Moderate Republican lawmakers are rallying behind an effort to change the imperiled GOP plan to replace Obamacare, by seeking to increase federal dollars to lower-income people buying insurance.
Rep. Carlos Curbelo of Florida said on Thursday that he has been planning with House moderates and South Dakota Sen. John Thune about making the refundable tax credits for poor insurance-buyers more generous. Moderates in the House have been hurriedly lobbying leadership and working out the details of their proposed changes.
The effort is intended to soften the blow the GOP replacement bill would have on poorer and elderly earners.
“My goal and what I’ve been working on the last few days is to target those tax credits more to people who really need the help,” Rep. Curbelo said in an interview.
Under Obamacare, individuals on the insurance markets receive federal subsidies according to their income, with poorer people receiving larger subsidies. For example, a family of four in central Tennessee making $40,000 a year would receive more than $26,000 per year to cover the cost of insurance on the individual market.
But under the new Republican plan, individuals would get assistance based on age, with a max of $4,000 for individuals aged 60 and over. For the same family in Tennessee, if the parents were in their 40s, they would instead receive $10,000 per year — a $16,000 shortfall that would likely make their insurance unaffordable.
Overall, the plan would reduce subsidies to buy insurance by around 36%, according to an estimate by the Kaiser Family Foundation, but it would particularly reduce help for low-income and the elderly.
“The tax credit are not sufficient for many lower- and moderate-income working Americans who are currently being subsidized, and those tax credits are particularly insufficient to the 60 to 64 age-range,” said Rep. Charlie Dent of Pennsylvania, a co-chair of the moderate Tuesday Group.
The smaller tax credits are a sticking point for moderate Republicans. The congresswoman in a district neighboring Curbelo’s, Rep. Ileana Ros-Lehtinen, said earlier this week she would not support the House bill because it cuts off aid to many of her constituents.
The challenge for moderates is that larger tax credits on the low end could end up sinking the repeal effort by making it too unpopular among conservatives. Conservatives see the tax credit as another costly entitlement program, and instead want to reduce insurance premiums by eliminating more regulations.
“It was already a big ask to get the refundable tax credits,” said Rep. Mark Walker, chair of the Republican Study Committee, which has more than 150 members. “I don’t think [expanding them] would be supported by members of the RSC.”
The moderates are working with ideas that would include either increase federal spending, or redistributing tax credits that would go to middle income earners — like those making over $50,000 — and using those credits for poorer families.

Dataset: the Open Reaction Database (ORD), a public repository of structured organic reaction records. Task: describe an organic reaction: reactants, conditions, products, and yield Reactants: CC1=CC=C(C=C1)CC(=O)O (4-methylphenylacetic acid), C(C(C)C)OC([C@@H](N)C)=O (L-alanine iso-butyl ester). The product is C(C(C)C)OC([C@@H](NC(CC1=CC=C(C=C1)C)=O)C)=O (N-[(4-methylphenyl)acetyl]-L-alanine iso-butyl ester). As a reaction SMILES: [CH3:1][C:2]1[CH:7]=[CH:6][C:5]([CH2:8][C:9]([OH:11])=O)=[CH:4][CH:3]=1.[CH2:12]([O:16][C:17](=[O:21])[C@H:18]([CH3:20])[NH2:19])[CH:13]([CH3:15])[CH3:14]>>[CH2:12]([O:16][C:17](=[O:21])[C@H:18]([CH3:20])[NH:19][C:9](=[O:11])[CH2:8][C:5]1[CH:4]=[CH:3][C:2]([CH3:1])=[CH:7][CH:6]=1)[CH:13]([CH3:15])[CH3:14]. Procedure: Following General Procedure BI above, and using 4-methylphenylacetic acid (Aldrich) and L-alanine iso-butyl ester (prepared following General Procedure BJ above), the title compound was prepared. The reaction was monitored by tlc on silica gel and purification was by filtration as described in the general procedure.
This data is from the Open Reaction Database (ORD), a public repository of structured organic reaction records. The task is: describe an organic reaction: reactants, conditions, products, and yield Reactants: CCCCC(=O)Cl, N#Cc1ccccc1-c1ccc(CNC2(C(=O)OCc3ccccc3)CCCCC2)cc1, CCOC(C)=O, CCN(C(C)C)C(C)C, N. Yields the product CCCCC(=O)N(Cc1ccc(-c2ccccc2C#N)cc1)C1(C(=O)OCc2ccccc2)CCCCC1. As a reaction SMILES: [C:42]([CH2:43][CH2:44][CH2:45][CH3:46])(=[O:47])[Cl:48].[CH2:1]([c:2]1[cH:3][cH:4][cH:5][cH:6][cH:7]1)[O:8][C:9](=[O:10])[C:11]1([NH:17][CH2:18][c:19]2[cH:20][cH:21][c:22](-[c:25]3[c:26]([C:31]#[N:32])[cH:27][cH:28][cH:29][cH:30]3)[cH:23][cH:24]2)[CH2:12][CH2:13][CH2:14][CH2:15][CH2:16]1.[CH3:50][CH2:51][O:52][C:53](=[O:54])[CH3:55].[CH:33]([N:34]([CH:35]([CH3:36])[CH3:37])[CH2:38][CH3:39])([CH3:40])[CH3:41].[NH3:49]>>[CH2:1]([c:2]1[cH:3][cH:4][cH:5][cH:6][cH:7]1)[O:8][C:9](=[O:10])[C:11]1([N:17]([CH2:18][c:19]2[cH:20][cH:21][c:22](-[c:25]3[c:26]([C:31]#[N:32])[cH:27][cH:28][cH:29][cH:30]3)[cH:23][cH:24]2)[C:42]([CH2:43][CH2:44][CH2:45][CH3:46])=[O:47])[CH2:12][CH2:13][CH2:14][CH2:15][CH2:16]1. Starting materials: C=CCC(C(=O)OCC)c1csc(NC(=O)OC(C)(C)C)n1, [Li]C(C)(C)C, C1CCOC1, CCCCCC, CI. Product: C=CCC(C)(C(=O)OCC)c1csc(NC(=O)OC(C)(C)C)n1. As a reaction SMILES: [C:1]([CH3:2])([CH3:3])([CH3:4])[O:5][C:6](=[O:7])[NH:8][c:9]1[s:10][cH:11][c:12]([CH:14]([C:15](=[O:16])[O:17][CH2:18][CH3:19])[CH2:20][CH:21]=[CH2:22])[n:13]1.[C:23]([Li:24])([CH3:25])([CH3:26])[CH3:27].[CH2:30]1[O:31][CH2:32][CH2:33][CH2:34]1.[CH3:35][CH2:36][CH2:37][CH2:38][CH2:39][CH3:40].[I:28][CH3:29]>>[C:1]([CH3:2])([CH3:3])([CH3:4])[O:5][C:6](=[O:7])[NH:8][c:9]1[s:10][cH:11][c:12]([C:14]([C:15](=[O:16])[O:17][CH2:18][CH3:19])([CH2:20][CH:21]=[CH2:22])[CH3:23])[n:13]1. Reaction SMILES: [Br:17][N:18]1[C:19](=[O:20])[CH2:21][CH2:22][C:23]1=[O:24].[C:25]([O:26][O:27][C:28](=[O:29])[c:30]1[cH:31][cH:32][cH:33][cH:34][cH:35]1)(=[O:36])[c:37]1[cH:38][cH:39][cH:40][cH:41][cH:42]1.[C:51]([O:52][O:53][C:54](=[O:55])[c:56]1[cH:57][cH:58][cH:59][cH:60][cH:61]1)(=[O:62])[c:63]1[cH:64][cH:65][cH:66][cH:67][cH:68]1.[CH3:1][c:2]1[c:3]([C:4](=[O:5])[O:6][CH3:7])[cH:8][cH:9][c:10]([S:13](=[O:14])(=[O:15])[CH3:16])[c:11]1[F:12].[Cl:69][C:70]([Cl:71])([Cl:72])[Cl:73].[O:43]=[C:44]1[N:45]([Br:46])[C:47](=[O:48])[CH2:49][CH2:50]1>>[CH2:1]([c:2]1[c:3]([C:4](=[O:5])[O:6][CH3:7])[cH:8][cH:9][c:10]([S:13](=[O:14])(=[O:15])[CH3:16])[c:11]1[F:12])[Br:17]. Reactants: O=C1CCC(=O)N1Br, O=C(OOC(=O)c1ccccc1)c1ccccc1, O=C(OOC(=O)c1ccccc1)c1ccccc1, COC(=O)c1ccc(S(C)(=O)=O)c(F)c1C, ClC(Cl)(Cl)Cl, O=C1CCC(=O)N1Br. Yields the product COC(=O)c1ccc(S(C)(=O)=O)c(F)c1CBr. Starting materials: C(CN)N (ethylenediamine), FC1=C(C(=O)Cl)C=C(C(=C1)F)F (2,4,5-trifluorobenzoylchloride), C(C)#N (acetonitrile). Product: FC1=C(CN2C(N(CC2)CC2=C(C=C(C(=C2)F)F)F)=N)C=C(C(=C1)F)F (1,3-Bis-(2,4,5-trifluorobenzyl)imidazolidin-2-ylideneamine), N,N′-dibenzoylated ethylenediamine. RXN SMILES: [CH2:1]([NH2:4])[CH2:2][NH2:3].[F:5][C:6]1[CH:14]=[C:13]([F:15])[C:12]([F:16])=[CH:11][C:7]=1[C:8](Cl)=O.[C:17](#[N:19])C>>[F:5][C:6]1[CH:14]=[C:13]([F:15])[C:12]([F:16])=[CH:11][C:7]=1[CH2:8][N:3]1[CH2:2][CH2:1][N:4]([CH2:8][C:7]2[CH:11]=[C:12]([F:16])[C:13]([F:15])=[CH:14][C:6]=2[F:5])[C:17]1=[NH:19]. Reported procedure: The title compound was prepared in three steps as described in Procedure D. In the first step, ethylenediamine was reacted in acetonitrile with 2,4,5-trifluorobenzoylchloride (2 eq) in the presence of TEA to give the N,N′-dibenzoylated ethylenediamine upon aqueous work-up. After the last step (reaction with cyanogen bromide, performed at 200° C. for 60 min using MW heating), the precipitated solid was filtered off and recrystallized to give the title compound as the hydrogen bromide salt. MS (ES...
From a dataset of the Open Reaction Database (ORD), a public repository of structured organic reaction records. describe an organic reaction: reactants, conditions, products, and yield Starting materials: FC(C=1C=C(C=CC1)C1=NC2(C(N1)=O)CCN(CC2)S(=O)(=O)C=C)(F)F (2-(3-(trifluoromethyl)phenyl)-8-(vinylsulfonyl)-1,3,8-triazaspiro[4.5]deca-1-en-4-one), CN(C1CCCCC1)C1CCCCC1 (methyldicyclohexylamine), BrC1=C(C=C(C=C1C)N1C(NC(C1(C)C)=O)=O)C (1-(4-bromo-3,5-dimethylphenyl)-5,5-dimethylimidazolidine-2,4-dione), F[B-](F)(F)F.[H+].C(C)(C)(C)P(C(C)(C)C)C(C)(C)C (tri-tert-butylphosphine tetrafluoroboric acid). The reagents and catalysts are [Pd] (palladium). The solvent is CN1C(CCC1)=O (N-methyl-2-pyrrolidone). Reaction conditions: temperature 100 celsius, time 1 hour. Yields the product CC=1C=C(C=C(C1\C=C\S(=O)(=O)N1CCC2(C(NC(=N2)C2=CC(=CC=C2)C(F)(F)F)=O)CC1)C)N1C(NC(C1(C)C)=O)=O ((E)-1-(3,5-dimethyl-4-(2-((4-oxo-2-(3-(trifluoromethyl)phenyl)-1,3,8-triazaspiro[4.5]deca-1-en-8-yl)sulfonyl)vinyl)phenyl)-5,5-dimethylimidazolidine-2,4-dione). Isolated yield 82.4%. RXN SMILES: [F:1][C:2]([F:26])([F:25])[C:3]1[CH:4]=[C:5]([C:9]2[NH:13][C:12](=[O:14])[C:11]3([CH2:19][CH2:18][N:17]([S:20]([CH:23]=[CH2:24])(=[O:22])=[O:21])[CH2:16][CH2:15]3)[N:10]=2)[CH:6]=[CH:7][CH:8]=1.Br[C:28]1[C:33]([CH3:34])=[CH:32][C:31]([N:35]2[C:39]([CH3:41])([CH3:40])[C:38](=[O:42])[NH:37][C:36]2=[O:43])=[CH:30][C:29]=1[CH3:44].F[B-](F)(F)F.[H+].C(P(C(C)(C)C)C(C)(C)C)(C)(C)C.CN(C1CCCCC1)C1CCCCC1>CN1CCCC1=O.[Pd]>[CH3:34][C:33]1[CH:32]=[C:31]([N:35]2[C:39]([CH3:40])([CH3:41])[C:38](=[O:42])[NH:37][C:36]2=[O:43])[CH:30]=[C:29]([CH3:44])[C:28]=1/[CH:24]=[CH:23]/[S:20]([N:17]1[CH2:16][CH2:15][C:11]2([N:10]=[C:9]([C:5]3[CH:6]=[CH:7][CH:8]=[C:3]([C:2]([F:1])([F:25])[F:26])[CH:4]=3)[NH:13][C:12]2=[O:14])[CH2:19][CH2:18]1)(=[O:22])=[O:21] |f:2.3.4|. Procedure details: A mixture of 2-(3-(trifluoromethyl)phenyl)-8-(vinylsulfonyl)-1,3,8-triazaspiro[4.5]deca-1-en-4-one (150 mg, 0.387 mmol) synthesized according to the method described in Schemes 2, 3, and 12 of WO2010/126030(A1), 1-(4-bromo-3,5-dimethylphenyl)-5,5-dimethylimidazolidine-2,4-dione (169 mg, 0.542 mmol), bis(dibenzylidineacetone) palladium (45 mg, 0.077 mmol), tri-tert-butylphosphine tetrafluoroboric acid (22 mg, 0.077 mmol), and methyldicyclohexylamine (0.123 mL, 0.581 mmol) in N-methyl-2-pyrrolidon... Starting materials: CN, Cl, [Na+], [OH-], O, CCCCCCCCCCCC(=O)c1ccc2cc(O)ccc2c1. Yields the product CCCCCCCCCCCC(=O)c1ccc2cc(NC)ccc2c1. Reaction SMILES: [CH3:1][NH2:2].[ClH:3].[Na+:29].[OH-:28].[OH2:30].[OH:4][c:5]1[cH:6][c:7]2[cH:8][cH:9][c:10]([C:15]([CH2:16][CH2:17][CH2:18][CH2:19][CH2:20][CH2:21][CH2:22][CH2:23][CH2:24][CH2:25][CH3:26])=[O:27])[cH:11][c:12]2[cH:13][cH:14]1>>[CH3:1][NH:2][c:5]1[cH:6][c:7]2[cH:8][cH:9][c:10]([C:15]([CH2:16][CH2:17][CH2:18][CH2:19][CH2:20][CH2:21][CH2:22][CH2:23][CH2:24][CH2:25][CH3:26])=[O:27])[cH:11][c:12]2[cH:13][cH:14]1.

Around 7% of all households in Curbelo’s district in southern Florida receive subsidies under Obamacare, making it one of the top three Obamacare-receiving subsidies counties in the country. The GOP replacement bill would gut the assistance for many of those voters, even while middle income voters would see benefits.
For those in swing districts with many Obamacare beneficiaries, voting to repeal of those benefits could hurt them at the ballot box when they run for reelection in 2018.
The Tuesday Group in the House has been taking its case daily to leadership in the House and Curbelo said he is working with Thune, the third-ranking Republican in the upper chamber, to make the changes.
“We think the House bill lays a great foundation and what we’re hoping to do is improve upon that by helping to deliver the benefit to the people we think are going to need it the most,” said Thune in a CNBC interview this week. Sen. Bill Cassidy of Louisiana also voiced concerns about the tax credits.
Thune and other Republicans want to see the changes made in the House bill before it goes to the Senate. Curbelo said he wants to see the tax credits work more according to income and would consider asking for greater federal expenditures to pay for it.
“We know that insurance companies issue premiums based on age, so we do think that it is a valid factor to include. But income is also fundamental as far as I’m concerned because we want to make sure the people who need it [get it],” Curbelo said.
The House Rules Committee will consider the GOP bill next week. In the meantime, moderates as well as conservatives in the Freedom Caucus will be trying to make changes to it.
- The Fall of Roe and the Failure of the Feminist Industrial Complex
- What Trump Knew About January 6
- Follow the Algae Brick Road to Plant-Based Buildings
- The Education of Glenn Youngkin
- The Benefits and Challenges of Cutting Back on Meat
- Here's Everything New on Netflix in July 2022—and What's Leaving
- Women in Northern Ireland Still Struggle to Access Abortion More Than 2 Years After Decriminalization